Urban Farming: NYC's Green Spaces
by Jeremy Lehrer, 04/03/2009
A fig tree that fruits four times a year. Pink champagne currants and chokeberries. Tomatoes, basil, kale, peaches, zucchini, eggplant, nectarines and spinach. In the 600 community gardens throughout the five boroughs, first-time gardeners and longtime urban farmers are harvesting these and an array of other fruits, vegetables, and herbs—proving that "local food" can be grown right down the block.
The urban agriculture movement has been gaining steam as more and more city dwellers recognize the pleasures of self-reliance and the economic and ecological benefits of growing food close to home. Michelle Obama's decision to plant a vegetable garden on the White House lawn suggests that urban gardening is an underground movement no more.
In addition to providing fresh, delicious ingredients for homemade meals, community gardens and green spaces offer a place where neighbor can meet neighbor, and take a break from city life. People who want to farm their own plot can apply for membership at their local garden. For those who aren't yet ready to till the soil, gardens and green spaces offer regularly scheduled open hours during growing seasons when visitors can explore, relax and soak up the greenery.
In Manhattan's Alphabet City, everything in the concisely named 6th and B Garden—Concord grapes, tomatoes, beans, corn, roses and even orchids (the "hearty orchid" variety)—is grown organically. The garden has eco-friendly features such as a rainwater-collection system and an area for composting fruits, vegetables and garden waste. One member uses a "cold frame" growing system to extend the lettuce-harvesting season to eight months of the year. More than 100 local gardeners maintain the 75 beds, which are dotted with sculptures and other bric-a-brac, ranging from Tibetan prayer flags to a mosaic-and-mirror-tiled door frame. In October, 6th and B holds its annual Harvest Festival, with free giveaways of food grown in the garden, music performances and games for the kids.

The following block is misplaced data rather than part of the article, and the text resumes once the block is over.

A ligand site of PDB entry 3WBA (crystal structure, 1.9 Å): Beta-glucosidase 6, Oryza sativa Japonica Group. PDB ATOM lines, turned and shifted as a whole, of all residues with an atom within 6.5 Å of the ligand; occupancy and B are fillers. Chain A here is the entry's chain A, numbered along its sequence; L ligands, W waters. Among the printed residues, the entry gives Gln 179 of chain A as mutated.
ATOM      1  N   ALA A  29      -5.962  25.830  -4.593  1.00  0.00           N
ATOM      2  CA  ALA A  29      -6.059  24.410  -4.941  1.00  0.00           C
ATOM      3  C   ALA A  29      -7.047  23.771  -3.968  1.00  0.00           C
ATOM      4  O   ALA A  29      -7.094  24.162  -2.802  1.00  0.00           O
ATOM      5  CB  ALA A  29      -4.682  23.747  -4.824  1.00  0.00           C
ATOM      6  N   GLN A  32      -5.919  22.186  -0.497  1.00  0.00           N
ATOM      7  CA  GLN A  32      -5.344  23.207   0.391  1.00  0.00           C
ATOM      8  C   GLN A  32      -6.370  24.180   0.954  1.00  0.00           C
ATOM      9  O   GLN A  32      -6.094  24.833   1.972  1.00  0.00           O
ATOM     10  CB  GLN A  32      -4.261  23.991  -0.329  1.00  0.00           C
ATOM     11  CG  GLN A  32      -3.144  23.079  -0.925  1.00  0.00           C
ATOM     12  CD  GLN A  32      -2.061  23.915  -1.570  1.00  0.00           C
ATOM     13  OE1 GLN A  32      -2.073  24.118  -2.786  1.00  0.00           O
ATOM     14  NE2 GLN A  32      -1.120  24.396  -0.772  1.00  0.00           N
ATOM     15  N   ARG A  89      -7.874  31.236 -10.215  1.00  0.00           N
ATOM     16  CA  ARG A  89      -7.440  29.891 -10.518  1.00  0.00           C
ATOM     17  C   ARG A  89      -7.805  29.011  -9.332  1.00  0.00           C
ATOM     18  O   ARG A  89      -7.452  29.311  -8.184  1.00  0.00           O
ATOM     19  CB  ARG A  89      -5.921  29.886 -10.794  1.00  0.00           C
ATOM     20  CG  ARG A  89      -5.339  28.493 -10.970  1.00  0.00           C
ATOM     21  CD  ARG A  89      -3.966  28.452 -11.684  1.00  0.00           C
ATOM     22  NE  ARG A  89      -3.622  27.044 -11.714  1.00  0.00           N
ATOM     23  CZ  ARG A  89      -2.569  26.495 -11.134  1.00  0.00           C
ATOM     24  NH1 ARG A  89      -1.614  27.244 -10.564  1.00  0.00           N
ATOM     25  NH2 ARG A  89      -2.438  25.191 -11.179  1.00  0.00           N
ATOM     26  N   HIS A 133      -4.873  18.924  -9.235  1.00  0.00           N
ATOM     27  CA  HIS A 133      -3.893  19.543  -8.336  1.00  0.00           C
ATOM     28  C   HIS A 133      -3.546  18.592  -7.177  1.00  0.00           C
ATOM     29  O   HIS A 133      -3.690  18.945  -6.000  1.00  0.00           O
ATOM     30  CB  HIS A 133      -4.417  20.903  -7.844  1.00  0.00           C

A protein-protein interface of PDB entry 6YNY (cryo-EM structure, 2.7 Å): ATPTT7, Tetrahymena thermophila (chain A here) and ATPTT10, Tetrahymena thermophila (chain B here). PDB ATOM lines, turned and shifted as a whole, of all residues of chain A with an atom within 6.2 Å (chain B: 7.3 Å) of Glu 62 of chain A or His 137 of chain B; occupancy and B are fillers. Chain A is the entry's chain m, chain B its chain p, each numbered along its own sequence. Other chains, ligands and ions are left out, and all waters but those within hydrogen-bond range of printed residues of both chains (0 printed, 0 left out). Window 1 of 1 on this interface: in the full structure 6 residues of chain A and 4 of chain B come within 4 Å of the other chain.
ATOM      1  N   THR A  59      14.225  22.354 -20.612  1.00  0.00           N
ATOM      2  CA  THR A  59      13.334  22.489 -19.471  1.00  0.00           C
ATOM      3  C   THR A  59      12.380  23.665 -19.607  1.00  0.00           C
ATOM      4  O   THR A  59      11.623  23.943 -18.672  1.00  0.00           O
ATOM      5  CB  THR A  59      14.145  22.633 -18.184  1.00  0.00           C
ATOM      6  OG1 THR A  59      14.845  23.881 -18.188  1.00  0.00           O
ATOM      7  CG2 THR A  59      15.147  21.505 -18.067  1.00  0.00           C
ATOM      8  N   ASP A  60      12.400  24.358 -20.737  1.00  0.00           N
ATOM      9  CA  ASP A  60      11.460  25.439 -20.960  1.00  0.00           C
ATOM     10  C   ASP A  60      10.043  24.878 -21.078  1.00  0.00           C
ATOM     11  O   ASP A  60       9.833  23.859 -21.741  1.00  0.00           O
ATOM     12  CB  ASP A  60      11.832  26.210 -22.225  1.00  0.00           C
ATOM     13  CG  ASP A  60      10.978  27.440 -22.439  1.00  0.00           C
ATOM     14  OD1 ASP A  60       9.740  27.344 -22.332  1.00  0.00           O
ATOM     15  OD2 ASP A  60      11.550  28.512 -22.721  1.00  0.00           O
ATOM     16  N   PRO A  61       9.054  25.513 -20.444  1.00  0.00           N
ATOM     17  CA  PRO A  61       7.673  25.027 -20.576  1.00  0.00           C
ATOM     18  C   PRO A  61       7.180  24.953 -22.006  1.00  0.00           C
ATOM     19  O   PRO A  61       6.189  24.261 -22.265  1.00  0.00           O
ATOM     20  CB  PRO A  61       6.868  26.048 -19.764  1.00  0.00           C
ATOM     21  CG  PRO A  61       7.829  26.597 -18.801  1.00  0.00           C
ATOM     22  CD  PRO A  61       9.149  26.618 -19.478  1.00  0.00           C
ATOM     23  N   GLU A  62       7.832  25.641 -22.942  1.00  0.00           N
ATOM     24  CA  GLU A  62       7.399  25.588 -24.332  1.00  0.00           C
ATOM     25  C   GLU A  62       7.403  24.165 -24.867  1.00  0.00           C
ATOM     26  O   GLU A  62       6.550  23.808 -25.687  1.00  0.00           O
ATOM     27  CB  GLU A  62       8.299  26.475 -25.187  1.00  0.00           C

Riverside Valley Community Garden, located uptown, near the intersection of Twelfth Avenue and 138th Street, is unique among the City's gardens in that it is located within a park—in this case, Riverside Park. Its 10 gardeners harvest lettuce, potatoes, eggplant, peaches, plums, pears and cherries, in addition to strawberries, raspberries and grapes. The site is overseen by Jenny Benitez, who has been tending this land for 25 years, first as a longtime volunteer and now as a staff member of the Riverside Park Fund.
The idyllic Garden of Union, in the Park Slope neighborhood of Brooklyn, is a bellwether of the burgeoning interest in local foods. Garden administrator Claudia Joseph reports that membership has doubled in the past year. In the garden's distinctive "honor system for harvesting," individual members do not have "ownership" of specific beds or crops; rather, the garden's organically grown produce—spinach, squash, radishes, lovage, chamomile and lots of leafy greens, to name a few—is available to all members, and garden stewards structure plantings with a surplus in mind. Specialty edibles include figs, pink champagne currants and chokeberries, and this year the garden is beginning a mushroom patch, where the oyster and shiitake varieties will be grown. Garden of Union also includes Annie's Garden, a stretch of greenery and quiet nestled between two buildings just a few paces up the street.